Oh God, if I say I got it wrong, will it go away?


Those unemployed game developers have to do something – expect something of a boom in iPhone and web titles, both platforms friendly to small teams (in the iPhone’s case, sometimes talented one-man teams). Some really surprising and technologically sophisticated titles will be released there, and that will be where all the technical and design innovation is centered around. There’s movement by hobbyist/unemployed developers in semi-open platforms such as SL’s Opengrid and Metaplace as well.


There have been a lot of iPhone, web, and especially Facebook titles released last year. Innovative? Um, not so much. In fact, most of them have been fairly crappy. And, uh, Metaplace just shut down.


We’ll call it 50/50.


World of Warcraft will not deliver an expansion next year, focusing on live patching (effectively, the raid-level instances left out of WotLK’s release) as the company focuses on delivering its first Starcraft title and moving Diablo 3 into beta. Blizzcon will see an announcement of a new MMO that isn’t World of Starcraft, World of Diablo or World of World of Warcraft and everyone will glom to it as The Savior Of The PC Gaming Industry (which by this time will be pretty painfully obviously in desperate need of saving). Wrath of the Lich King will still be in the top 10 PC titles at the end of the year.


You can rarely go wrong by asserting that Blizzard won’t release something. Although Blizzard did announce Cataclysm, it’s still not even in beta, much less close to release. The much-rumored “Project X” MMO Blizzard hasn’t been announced, aside from a few tantalizing hints here and there that “it’s really different!”. Starcraft II hasn’t come out yet. And according to the September NPD retail PC sales charts (the most recent I could find), Wrath of the Lich King is comfortably ensconced at number 4, almost a year after its release.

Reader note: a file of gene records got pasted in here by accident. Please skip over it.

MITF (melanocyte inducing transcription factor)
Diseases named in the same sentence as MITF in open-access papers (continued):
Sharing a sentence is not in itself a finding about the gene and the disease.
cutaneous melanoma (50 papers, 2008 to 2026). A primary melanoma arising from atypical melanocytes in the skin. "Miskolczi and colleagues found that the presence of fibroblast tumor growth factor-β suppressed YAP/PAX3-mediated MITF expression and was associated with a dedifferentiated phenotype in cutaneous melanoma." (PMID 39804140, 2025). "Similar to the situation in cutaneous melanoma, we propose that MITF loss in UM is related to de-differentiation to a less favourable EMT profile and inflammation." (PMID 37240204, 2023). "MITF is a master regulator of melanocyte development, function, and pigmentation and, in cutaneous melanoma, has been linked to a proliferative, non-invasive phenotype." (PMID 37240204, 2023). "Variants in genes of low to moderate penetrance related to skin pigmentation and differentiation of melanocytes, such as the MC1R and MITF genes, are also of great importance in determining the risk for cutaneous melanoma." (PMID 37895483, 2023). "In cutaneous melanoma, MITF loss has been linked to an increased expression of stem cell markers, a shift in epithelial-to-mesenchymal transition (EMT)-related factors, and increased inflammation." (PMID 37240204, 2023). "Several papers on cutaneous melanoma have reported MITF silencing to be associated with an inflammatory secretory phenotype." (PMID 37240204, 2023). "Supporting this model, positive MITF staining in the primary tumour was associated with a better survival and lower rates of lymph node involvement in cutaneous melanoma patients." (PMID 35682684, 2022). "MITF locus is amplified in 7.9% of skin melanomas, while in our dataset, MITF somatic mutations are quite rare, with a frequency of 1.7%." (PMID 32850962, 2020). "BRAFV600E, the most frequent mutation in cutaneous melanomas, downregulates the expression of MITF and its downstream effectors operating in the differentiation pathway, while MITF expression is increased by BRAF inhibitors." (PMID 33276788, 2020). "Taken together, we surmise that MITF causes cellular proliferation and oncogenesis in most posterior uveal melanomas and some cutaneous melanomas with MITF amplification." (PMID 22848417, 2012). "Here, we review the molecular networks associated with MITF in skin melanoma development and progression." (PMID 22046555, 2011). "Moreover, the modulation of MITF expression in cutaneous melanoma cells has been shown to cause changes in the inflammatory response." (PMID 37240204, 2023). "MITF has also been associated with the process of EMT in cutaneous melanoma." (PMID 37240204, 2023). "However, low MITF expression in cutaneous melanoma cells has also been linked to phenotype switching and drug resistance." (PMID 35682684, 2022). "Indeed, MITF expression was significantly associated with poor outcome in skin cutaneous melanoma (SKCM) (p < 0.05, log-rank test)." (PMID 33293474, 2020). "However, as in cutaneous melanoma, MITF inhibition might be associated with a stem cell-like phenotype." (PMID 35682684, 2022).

Pretty much! (Although you still can’t see a bare-bones website teasing you about a new MMO.)


Aion will do well in Korea. It won’t do well enough (like Tabula Rasa, Aion has been a high-profile and high-budget project in development for far too long). NCsoft will undergo serious retrenchment (related to the general global downturn) in Korea, although not in the West, because, well, they kind of already did that and there’s not much left to cut (though currently unannounced projects may disappear from lack of funding). Given the cutbacks from Webzen and Nexon earlier this year, this will mark the high water market of Korea’s investment in the US market, to be replaced as 2010 begins with Chinese investment, as the Chinese MMO market will continue to boom, unlike the West or Korea.


Oh, hi. I work at NCsoft now, again. On Aion support.


I’m fairly glad I got this basically wrong for obvious reasons. Aion hasn’t been a million-selling success but it is successful and NCsoft, at least from this worker bee’s perspective, appears to be in it for the long haul.


I think Battlestar Galactica’s final episodes will be pretty cool!




The soundtrack was pretty good.

So tomorrow, I’ll post some predictions for next year. Given how totally awesome I did last year, maybe I can predict global nuclear apocalypse or something.